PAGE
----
Conspiracy Arguments in the Lincoln-Douglas Debates

David Zarefsky*

*Corresponding author for this work

Research output: Chapter in Book/Report/Conference proceedingChapter

3 Scopus citations

Abstract

The Lincoln-Douglas debates of 1858 prominently feature conspiracy arguments—allegations that one’s political opponent is part of a plot to bring about a loathsome result. After contextualizing the debates, the essay examines the major conspiracy arguments, ranging from the charge that Lincoln was plotting to convert both Whig and Democratic parties to abolitionism, to the charge that Douglas was seeking to spread slavery all over the country. The evidence from the debates is drawn upon to consider under what circumstances conspiracy charges become credible and what techniques of argumentation are employed to produce that result. This essay originally appeared in Argumentation and Advocacy, 21 (Fall 1984), 63–75. At the time the journal was called Journal of the American Forensic Association. Frank E. Tutzauer provided valuable research assistance on the original article.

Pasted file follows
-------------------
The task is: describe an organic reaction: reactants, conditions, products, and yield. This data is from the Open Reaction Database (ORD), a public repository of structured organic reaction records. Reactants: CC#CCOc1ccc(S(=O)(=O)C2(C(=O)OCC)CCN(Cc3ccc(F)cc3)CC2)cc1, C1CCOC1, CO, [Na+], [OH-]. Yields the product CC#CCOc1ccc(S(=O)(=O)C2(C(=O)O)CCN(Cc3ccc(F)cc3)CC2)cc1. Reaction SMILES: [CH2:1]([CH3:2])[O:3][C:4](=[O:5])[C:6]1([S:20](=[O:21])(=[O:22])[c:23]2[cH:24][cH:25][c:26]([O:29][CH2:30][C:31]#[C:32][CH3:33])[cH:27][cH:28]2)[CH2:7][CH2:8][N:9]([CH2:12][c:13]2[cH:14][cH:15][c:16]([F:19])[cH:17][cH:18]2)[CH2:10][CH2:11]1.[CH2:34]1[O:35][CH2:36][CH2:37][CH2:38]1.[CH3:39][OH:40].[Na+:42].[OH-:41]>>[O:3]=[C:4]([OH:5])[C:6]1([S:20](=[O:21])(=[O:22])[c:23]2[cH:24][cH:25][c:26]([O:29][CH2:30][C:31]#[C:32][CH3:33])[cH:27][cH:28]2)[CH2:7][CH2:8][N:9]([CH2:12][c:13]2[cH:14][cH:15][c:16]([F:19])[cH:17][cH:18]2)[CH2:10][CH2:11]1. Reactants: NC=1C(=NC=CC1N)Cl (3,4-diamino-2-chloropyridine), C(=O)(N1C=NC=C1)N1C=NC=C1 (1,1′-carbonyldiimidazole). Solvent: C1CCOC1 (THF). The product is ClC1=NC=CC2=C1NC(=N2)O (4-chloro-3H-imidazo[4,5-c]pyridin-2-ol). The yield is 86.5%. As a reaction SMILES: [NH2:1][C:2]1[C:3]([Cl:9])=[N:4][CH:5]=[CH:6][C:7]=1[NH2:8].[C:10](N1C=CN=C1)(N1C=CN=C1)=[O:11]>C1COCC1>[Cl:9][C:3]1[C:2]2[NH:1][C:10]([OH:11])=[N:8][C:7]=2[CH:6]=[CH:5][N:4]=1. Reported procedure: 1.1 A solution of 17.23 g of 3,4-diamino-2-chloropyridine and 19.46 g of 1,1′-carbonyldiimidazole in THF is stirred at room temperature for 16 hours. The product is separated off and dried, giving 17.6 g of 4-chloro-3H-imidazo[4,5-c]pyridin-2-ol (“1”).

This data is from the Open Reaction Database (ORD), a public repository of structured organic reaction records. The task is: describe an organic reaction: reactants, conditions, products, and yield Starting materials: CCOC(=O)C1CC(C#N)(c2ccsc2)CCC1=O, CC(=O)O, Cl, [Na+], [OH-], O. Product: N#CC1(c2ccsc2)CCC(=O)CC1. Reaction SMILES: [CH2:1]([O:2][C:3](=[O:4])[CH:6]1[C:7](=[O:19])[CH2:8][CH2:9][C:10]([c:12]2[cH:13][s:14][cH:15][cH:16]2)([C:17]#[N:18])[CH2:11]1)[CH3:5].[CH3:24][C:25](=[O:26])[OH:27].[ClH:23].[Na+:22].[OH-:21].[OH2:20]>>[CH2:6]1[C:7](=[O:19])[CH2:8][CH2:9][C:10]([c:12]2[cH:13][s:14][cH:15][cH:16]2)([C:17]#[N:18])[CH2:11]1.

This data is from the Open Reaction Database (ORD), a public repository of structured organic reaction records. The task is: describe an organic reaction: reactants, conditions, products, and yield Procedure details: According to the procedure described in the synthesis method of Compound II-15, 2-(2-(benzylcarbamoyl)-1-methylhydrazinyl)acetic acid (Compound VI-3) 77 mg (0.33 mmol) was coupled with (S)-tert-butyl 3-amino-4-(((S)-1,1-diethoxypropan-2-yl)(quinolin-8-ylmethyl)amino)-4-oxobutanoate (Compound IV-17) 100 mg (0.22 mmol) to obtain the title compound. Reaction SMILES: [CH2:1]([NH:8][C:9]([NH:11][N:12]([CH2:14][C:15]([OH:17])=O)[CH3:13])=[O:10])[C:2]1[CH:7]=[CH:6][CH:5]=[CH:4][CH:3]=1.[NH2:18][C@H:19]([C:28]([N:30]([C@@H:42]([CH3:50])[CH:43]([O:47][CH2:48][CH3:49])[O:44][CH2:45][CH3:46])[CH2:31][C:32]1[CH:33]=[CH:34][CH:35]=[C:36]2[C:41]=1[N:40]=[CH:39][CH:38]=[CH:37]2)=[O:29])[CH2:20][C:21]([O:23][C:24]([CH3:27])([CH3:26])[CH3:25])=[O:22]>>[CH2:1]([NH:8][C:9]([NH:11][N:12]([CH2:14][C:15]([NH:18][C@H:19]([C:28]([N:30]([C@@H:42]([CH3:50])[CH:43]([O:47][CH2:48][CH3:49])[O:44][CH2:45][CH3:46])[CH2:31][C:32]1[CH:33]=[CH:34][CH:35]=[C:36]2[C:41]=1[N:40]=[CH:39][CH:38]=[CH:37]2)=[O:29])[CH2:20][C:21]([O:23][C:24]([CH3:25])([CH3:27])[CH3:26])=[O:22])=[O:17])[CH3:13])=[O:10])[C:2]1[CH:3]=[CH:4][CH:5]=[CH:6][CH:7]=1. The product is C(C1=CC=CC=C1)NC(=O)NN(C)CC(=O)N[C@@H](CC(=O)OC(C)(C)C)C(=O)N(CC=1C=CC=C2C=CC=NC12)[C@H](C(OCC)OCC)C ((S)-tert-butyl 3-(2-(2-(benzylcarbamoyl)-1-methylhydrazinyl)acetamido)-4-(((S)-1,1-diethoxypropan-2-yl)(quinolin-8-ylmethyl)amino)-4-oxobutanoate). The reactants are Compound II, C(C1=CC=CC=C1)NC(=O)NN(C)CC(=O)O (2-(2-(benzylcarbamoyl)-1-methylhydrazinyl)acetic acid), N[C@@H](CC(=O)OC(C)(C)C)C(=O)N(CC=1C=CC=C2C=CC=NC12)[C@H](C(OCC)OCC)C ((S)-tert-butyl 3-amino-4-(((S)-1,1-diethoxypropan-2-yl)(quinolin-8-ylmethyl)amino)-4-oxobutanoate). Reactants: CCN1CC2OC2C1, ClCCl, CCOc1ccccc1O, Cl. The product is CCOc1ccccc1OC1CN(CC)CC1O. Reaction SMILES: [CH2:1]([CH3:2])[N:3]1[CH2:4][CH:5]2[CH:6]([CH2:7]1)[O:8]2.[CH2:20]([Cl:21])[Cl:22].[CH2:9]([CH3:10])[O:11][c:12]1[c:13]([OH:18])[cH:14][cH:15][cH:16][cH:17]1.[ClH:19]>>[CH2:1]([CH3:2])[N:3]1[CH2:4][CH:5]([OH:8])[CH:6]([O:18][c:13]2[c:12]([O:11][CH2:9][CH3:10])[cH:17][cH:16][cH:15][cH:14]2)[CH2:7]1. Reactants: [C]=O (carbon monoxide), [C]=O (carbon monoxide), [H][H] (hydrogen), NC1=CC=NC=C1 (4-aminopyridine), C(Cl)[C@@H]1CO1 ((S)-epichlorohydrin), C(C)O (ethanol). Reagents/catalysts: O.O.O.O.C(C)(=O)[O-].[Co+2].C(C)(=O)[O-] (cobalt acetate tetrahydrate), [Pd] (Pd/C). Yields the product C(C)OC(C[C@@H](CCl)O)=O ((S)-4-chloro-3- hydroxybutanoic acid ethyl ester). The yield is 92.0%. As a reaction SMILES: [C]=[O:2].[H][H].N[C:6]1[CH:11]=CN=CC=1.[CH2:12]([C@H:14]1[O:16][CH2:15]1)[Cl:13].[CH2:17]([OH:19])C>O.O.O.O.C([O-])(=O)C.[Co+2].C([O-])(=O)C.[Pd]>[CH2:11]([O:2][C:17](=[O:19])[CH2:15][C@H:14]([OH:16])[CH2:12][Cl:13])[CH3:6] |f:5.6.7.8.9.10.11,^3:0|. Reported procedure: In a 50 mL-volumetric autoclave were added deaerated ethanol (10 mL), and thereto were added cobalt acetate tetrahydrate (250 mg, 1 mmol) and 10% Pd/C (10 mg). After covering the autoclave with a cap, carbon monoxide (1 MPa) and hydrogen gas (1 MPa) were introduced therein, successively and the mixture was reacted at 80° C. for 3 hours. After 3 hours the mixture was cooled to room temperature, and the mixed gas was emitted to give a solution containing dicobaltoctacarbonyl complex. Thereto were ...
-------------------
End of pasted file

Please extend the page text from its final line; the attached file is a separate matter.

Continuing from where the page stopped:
Original languageEnglish (US)
Title of host publicationArgumentation Library
PublisherSpringer Nature
Pages195-209
Number of pages15
DOIs
StatePublished - 2014

Publication series

NameArgumentation Library
Volume24
ISSN (Print)1566-7650
ISSN (Electronic)2215-1907

Keywords

  • Conspiracy arguments
  • Lincoln-Douglas debates
  • Political debate
  • Slavery
  • U.S. politics—1850s

ASJC Scopus subject areas

  • Law
  • Philosophy
  • Linguistics and Language
  • Language and Linguistics

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